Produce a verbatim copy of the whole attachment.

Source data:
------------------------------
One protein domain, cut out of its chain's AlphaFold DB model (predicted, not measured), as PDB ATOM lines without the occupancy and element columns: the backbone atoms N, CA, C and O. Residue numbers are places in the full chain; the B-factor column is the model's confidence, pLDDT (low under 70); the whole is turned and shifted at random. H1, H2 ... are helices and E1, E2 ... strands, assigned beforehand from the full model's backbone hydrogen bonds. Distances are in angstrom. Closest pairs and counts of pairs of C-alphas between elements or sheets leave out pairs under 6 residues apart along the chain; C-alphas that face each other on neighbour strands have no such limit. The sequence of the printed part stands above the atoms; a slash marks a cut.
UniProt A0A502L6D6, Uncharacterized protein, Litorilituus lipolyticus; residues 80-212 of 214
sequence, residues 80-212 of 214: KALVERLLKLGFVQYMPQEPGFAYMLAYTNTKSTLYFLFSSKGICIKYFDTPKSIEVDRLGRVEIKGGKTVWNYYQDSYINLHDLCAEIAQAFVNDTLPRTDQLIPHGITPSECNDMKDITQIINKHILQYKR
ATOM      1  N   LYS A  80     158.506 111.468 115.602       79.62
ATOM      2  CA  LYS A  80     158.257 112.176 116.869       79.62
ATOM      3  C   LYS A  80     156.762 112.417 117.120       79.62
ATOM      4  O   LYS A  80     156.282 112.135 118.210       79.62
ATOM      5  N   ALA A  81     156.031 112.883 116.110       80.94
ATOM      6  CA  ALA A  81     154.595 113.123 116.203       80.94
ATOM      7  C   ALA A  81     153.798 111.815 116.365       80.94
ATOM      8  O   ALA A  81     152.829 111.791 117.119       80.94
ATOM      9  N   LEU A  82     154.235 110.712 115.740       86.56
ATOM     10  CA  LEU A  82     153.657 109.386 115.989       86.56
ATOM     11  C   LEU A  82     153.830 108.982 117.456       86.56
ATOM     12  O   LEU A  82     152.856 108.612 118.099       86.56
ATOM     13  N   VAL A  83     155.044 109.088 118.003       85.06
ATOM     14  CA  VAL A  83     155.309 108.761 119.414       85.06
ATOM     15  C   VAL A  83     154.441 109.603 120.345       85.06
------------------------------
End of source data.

One protein domain, cut out of its chain's AlphaFold DB model (predicted, not measured), as PDB ATOM lines without the occupancy and element columns: the backbone atoms N, CA, C and O. Residue numbers are places in the full chain; the B-factor column is the model's confidence, pLDDT (low under 70); the whole is turned and shifted at random. H1, H2 ... are helices and E1, E2 ... strands, assigned beforehand from the full model's backbone hydrogen bonds. Distances are in angstrom. Closest pairs and counts of pairs of C-alphas between elements or sheets leave out pairs under 6 residues apart along the chain; C-alphas that face each other on neighbour strands have no such limit. The sequence of the printed part stands above the atoms; a slash marks a cut.
UniProt A0A502L6D6, Uncharacterized protein, Litorilituus lipolyticus; residues 80-212 of 214
sequence, residues 80-212 of 214: KALVERLLKLGFVQYMPQEPGFAYMLAYTNTKSTLYFLFSSKGICIKYFDTPKSIEVDRLGRVEIKGGKTVWNYYQDSYINLHDLCAEIAQAFVNDTLPRTDQLIPHGITPSECNDMKDITQIINKHILQYKR
ATOM      1  N   LYS A  80     158.506 111.468 115.602       79.62
ATOM      2  CA  LYS A  80     158.257 112.176 116.869       79.62
ATOM      3  C   LYS A  80     156.762 112.417 117.120       79.62
ATOM      4  O   LYS A  80     156.282 112.135 118.210       79.62
ATOM      5  N   ALA A  81     156.031 112.883 116.110       80.94
ATOM      6  CA  ALA A  81     154.595 113.123 116.203       80.94
ATOM      7  C   ALA A  81     153.798 111.815 116.365       80.94
ATOM      8  O   ALA A  81     152.829 111.791 117.119       80.94
ATOM      9  N   LEU A  82     154.235 110.712 115.740       86.56
ATOM     10  CA  LEU A  82     153.657 109.386 115.989       86.56
ATOM     11  C   LEU A  82     153.830 108.982 117.456       86.56
ATOM     12  O   LEU A  82     152.856 108.612 118.099       86.56
ATOM     13  N   VAL A  83     155.044 109.088 118.003       85.06
ATOM     14  CA  VAL A  83     155.309 108.761 119.414       85.06
ATOM     15  C   VAL A  83     154.441 109.603 120.345       85.06